TV review, My Mother and Other Strangers: heavy on nostalgia, low on subtlety

The show is obsessed with the inevitability of change though its approach seems trapped in the past

Rarely has a job title come so laden with significance. Clean-cut and soulful, given to long walks and quoting poetry, Captain Dreyfuss of a US airbase based in Northern Ireland in 1943 finally introduces himself as the "liaison officer". There is little doubt, in the opening episode of My Mother and other Strangers (RTÉ One, Tuesdays 10.15pm), about exactly what kind of liaison he will soon be officiating.

Played with patrician charm by Mad Men's Aaron Staton, Dreyfuss has a succession of short but meaningful encounters with another blow-in, Rose Coyne (Hattie Morahan), originally from England, who has a family with the local shopkeeper and publican (Owen McDonnell) but whose remote glances mark her out as woman unfulfilled. Delicate as the show aspires to be, it is not exactly subtle.

Glowing with nostalgia, Barry Devlin’s new drama series for the BBC (co-funded by RTÉ) is based on his own childhood experiences of growing up in Northern Ireland during the second World War. And yet it seems quite generic, bookended by a voiceover (the weathered tones of Ciarán Hinds), sometimes granting the camera the perspective of a watchful young boy gazing upwards into an adult world, reconstructing the good old, bad old days of an insular community, lovelorn and resentful, during a time of rationing, with a sentimental palette.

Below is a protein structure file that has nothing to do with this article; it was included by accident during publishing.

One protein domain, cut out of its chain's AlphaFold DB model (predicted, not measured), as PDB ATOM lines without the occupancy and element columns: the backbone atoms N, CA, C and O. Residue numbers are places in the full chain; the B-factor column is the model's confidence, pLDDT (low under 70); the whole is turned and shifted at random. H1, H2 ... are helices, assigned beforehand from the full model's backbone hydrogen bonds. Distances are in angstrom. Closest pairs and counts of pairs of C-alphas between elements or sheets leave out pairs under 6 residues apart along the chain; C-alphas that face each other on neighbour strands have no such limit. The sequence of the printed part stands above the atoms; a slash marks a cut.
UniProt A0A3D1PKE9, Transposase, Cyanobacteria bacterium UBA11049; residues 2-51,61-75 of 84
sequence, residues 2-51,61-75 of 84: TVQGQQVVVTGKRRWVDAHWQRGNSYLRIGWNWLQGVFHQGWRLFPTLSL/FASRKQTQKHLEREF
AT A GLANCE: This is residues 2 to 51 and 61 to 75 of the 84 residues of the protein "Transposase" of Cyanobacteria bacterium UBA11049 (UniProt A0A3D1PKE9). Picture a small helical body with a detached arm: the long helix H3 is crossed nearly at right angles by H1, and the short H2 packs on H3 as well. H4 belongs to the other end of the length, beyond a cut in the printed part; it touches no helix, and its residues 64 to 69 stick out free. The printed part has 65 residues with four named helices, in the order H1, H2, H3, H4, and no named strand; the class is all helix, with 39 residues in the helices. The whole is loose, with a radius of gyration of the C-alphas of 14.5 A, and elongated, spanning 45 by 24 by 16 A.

“You take it for granted that things are going to stay the same,” the young boy is told by the rueful GI, as though chiding the province. The show is fascinated by the inevitability of change – to people’s lives, loves, community and country. But the formula, so far, is same old, same old.